With the Beast, it was all about his hearing loss. ECI eventually became a huge source of relief for us, but she was the stone we really stood on. She was our comfort zone. I remember her telling me at his two week check that lots of babies fail to pass their newborn hearing screen and that he was likely one of them. When the test came back with a significant hearing loss, I remember seeing her look at the paper work as baffled as I was. She never once pretended to have all the answers. She didn't even pretend to know all the right questions to ask. She just did what she knew how to do best-support us in our new journey. She stood by us and worked with us as we sought out specialists and resources for him. Most importantly, she cheered him on with each obstacle he overcame. A lot of our success in parenting him should be attributed to her. I feel like she is such a key player in the amazing outcome we've had with him.

When Pretty was born, Dr. M. knew just how beyond words delighted we were to finally have a girl. It was no secret that I longed for a daughter. She was so gentle with her, especially since she was such a tiny fragile baby. It just so happened that Dr. M's daughter has the same name that Pretty has. Her name was misspelled on her chart, and Dr. M. noted it. She made sure she made a little stink about it until the office staff fixed it. It's not like it made any difference in the quality of care. It was just that it showed me that she saw my tiny daughter as a real person with a real name and a real life and real stories that she would someday live out.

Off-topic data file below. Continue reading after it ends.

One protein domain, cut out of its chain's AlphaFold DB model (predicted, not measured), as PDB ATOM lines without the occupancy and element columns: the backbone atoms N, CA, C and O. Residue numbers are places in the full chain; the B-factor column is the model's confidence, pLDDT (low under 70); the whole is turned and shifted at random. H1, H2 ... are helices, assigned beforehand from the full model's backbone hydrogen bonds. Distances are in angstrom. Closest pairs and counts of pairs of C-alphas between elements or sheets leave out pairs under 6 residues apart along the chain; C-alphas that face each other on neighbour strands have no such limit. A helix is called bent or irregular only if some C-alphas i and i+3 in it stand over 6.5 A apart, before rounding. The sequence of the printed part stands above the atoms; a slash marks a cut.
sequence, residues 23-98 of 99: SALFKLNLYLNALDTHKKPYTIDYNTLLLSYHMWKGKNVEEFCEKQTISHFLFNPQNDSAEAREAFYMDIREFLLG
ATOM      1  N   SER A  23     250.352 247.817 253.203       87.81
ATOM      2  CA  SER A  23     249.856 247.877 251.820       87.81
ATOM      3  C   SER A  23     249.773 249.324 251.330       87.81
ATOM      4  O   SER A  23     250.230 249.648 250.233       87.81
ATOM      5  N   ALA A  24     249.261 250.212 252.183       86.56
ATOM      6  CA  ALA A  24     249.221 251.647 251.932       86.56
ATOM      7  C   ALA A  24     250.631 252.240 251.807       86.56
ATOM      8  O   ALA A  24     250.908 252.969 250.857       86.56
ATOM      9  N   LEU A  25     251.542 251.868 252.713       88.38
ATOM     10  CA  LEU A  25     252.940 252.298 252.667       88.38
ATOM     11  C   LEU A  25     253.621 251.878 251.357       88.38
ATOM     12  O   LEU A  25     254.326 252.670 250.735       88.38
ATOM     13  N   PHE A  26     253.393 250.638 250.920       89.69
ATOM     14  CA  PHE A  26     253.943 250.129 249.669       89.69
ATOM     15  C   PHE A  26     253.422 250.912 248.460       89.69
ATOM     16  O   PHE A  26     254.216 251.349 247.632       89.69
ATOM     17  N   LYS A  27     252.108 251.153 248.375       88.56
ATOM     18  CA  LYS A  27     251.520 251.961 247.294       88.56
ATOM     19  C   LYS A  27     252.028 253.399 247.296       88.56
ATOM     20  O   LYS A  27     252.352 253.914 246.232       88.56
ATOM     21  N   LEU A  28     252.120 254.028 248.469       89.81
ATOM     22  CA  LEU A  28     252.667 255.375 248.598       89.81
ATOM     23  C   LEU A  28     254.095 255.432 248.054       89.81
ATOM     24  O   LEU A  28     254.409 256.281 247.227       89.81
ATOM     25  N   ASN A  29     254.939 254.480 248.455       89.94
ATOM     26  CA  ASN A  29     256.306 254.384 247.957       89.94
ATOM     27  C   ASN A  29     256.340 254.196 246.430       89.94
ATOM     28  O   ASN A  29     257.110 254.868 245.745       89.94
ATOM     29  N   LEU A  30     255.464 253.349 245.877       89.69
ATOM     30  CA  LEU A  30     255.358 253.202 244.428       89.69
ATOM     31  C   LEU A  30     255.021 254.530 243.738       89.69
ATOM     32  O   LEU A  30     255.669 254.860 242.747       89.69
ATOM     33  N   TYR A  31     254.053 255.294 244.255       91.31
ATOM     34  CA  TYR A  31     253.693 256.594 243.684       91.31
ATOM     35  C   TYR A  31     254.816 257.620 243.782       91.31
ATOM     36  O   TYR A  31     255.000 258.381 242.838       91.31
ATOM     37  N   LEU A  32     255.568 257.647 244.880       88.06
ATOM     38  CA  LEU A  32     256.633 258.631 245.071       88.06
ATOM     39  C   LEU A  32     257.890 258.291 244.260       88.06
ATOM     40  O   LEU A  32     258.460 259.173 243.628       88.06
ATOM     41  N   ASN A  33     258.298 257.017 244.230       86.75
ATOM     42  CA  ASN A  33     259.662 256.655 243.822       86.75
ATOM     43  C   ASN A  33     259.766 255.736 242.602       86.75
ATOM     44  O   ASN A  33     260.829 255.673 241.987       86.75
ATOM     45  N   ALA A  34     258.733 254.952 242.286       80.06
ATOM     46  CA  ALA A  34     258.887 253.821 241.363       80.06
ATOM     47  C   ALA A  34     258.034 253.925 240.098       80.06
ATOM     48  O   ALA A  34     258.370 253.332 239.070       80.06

At about five months old, Pretty had some serious pooping issues. They actually wound her up in a hospital for a while, and resulted in the need for a highly specialized diet. Dr. M. never let it slip her mind that there were certain drugs Pretty couldn't have after that problem. Even to this day, she asks me what I'd rather Pretty be given simply out of respect for me as her mom.

Snort was only four weeks old when he first became deathly ill. We took him to the ER on Christmas Eve and he was admitted for a full week after that. I was devestated because I was missing Christmas with the other kids. Dr. M. came to spend time with Snort every single day that he was there in the hospital. She didn't have to do that. There were other doctors on call, and she has a family of her own. But she was there. She wasn't rushing in and out. She took her time, answered my questions, and just generally made a miserable situation survivable. Snort has a long history of health issues. Dr. M. has been there every step of the way helping to unravel the puzzles he presented to us.